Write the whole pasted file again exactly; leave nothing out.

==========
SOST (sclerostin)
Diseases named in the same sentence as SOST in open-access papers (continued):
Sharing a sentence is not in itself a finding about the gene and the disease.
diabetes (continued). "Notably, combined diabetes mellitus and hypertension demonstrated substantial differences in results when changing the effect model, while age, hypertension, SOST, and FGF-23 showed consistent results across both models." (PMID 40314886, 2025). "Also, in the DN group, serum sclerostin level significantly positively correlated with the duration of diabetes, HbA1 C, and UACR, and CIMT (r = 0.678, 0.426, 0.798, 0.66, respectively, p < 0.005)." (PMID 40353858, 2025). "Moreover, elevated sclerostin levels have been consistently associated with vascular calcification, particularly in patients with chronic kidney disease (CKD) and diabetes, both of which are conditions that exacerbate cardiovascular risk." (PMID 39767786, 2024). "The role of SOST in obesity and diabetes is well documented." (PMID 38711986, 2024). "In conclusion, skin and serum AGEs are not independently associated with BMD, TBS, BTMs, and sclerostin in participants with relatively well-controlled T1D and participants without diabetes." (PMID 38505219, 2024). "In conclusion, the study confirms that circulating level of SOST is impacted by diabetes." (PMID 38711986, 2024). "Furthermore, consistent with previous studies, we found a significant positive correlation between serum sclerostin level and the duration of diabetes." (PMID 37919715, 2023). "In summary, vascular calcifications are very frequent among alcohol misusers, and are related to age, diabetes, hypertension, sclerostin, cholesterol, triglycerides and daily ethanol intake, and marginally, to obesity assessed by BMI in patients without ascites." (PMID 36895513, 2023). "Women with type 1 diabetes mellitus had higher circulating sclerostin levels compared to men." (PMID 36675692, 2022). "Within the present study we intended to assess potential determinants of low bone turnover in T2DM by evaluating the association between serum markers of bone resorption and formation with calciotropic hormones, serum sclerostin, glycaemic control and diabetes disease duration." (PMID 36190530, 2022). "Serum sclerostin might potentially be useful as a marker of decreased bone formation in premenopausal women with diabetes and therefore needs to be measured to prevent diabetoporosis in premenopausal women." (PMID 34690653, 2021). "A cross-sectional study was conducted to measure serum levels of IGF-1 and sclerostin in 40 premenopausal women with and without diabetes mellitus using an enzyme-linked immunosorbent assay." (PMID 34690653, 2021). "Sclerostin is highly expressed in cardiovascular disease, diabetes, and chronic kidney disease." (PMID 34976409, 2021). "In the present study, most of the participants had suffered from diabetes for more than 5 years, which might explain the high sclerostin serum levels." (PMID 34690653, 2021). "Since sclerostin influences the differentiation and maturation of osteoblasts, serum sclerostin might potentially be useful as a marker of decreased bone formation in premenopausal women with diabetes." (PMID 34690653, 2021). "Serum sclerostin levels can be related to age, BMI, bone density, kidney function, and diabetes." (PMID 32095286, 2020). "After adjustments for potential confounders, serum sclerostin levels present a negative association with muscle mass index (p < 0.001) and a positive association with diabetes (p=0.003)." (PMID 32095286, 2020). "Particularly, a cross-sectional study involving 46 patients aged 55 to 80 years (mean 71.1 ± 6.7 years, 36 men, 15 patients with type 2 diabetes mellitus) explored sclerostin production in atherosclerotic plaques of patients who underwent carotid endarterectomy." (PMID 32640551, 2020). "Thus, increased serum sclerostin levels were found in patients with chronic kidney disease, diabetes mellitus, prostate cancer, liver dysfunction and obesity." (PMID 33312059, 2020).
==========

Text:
SOST (sclerostin)
Diseases named in the same sentence as SOST in open-access papers (continued):
Sharing a sentence is not in itself a finding about the gene and the disease.
diabetes (continued). "Notably, combined diabetes mellitus and hypertension demonstrated substantial differences in results when changing the effect model, while age, hypertension, SOST, and FGF-23 showed consistent results across both models." (PMID 40314886, 2025). "Also, in the DN group, serum sclerostin level significantly positively correlated with the duration of diabetes, HbA1 C, and UACR, and CIMT (r = 0.678, 0.426, 0.798, 0.66, respectively, p < 0.005)." (PMID 40353858, 2025). "Moreover, elevated sclerostin levels have been consistently associated with vascular calcification, particularly in patients with chronic kidney disease (CKD) and diabetes, both of which are conditions that exacerbate cardiovascular risk." (PMID 39767786, 2024). "The role of SOST in obesity and diabetes is well documented." (PMID 38711986, 2024). "In conclusion, skin and serum AGEs are not independently associated with BMD, TBS, BTMs, and sclerostin in participants with relatively well-controlled T1D and participants without diabetes." (PMID 38505219, 2024). "In conclusion, the study confirms that circulating level of SOST is impacted by diabetes." (PMID 38711986, 2024). "Furthermore, consistent with previous studies, we found a significant positive correlation between serum sclerostin level and the duration of diabetes." (PMID 37919715, 2023). "In summary, vascular calcifications are very frequent among alcohol misusers, and are related to age, diabetes, hypertension, sclerostin, cholesterol, triglycerides and daily ethanol intake, and marginally, to obesity assessed by BMI in patients without ascites." (PMID 36895513, 2023). "Women with type 1 diabetes mellitus had higher circulating sclerostin levels compared to men." (PMID 36675692, 2022). "Within the present study we intended to assess potential determinants of low bone turnover in T2DM by evaluating the association between serum markers of bone resorption and formation with calciotropic hormones, serum sclerostin, glycaemic control and diabetes disease duration." (PMID 36190530, 2022). "Serum sclerostin might potentially be useful as a marker of decreased bone formation in premenopausal women with diabetes and therefore needs to be measured to prevent diabetoporosis in premenopausal women." (PMID 34690653, 2021). "A cross-sectional study was conducted to measure serum levels of IGF-1 and sclerostin in 40 premenopausal women with and without diabetes mellitus using an enzyme-linked immunosorbent assay." (PMID 34690653, 2021). "Sclerostin is highly expressed in cardiovascular disease, diabetes, and chronic kidney disease." (PMID 34976409, 2021). "In the present study, most of the participants had suffered from diabetes for more than 5 years, which might explain the high sclerostin serum levels." (PMID 34690653, 2021). "Since sclerostin influences the differentiation and maturation of osteoblasts, serum sclerostin might potentially be useful as a marker of decreased bone formation in premenopausal women with diabetes." (PMID 34690653, 2021). "Serum sclerostin levels can be related to age, BMI, bone density, kidney function, and diabetes." (PMID 32095286, 2020). "After adjustments for potential confounders, serum sclerostin levels present a negative association with muscle mass index (p < 0.001) and a positive association with diabetes (p=0.003)." (PMID 32095286, 2020). "Particularly, a cross-sectional study involving 46 patients aged 55 to 80 years (mean 71.1 ± 6.7 years, 36 men, 15 patients with type 2 diabetes mellitus) explored sclerostin production in atherosclerotic plaques of patients who underwent carotid endarterectomy." (PMID 32640551, 2020). "Thus, increased serum sclerostin levels were found in patients with chronic kidney disease, diabetes mellitus, prostate cancer, liver dysfunction and obesity." (PMID 33312059, 2020).